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Gus Elsener Brings Out the Best in AFSC

Gus Elsener Brings Out the Best in AFSC

Gus Elsener was diagnosed with pancreatic cancer in February, 2010.  After consulting with physicians in his home state of Kansas, he determined that his best hope for effective treatment lay in Houston’s MD Anderson Cancer Center over 700 miles to the south.  The prospect of making the 26 hour round trip by car once a week during his chemotherapy treatments seemed daunting!

Fortunately, Gus heard about Angel Flight South Central from a sister-in-law whose daughter’s boyfriend’s father is an AFSC pilot!  How’s that for the definition of “small world?”  Interestingly, though, many Angel Flight South Central passengers are referred by pilots or other patients.  With this new possibility for easing the transportation burden, Gus called his social worker at MD Anderson who initiated the process to begin coordinating flights with Angel Flight.

The only experience Gus had with small aircraft was a single flight he and his wife had taken back during Gus’ college days at Ohio State.  Remembering that flight, Gus was a bit concerned about his claustrophobia.  All his fears were alleviated, however, on his first Angel Flight South Central flight when he discovered that his AFSC pilot was an American Airlines captain with 33 years of transcontinental flight experience.  Today, with over 200 Angel Flights under his belt, Gus enjoys flying as do his wife and daughter.

Gus remarks that Angel Flight pilots really go out of their way to make sure their passengers are safe and comfortable.  He says, “All the pilots are wonderful and come from all walks of life.  Some are salesmen . . . some are doctors . . . the one thing they all have in common is their love of flying and their desire to help others.”  Impressed by the fact that the pilots always call before their flight to introduce themselves and communicate any concerns about weather or other factors that might affect a flight, Gus knows that on the rare occasions when one of his flights has been cancelled it was because the pilot had Gus’ best interest and safety at heart.  Since AFSC policy requires patients to always have a backup plan (in Gus’ case he kept a Southwest Airlines ticket handy), he never missed an appointment.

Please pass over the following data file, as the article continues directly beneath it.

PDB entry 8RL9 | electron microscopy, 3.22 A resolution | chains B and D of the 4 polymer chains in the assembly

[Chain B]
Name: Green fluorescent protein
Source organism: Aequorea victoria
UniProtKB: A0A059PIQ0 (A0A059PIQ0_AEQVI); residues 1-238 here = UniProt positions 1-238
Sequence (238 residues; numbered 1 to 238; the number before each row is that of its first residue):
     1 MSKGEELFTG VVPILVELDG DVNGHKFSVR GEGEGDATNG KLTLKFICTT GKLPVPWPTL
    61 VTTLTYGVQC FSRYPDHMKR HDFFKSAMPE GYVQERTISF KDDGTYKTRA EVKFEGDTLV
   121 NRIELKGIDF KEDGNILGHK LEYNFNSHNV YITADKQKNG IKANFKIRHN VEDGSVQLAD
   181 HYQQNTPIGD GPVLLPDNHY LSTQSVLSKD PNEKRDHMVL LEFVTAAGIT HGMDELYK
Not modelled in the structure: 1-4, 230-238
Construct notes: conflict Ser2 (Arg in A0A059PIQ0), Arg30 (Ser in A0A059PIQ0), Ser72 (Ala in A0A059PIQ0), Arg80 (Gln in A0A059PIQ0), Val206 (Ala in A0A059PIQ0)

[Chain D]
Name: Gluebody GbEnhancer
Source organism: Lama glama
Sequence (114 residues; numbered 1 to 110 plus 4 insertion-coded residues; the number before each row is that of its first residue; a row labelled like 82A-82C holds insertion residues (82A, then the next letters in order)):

Recently, Gus’ condition has improved and he has been able to transition into a new treatment offered close to home, so he hasn’t had to use Angel Flight South Central as often.  He has received calls from a couple of pilots who regularly flew him to Houston asking about his condition since they hadn’t seen any mission requests for him in a while.  It’s clear that Angel Flight pilots truly care about the people they fly!
It isn’t just the pilots who have impacted Gus’ life.  The volunteer drivers of the Angel Flight Ground Crew which provided transportation for Gus from the airport to the treatment center in Houston are high on his list, too.  “The ground transportation coordinated by Angel Flight South Central and provided by volunteer drivers is such a nice service.  Someone was at the airport to pick us up no matter which airport in Houston our pilot chose.”

We’re very pleased to say that Gus is doing well with his new treatment procedure in Kansas, and has been able to return part-time to his lifelong career as a pharmacist.  He even has the time and energy for an occasional round of golf.  Gus continues to travel to MD Anderson for regular follow up visits and Angel Flight South Central is proud to be able to help him with transportation.

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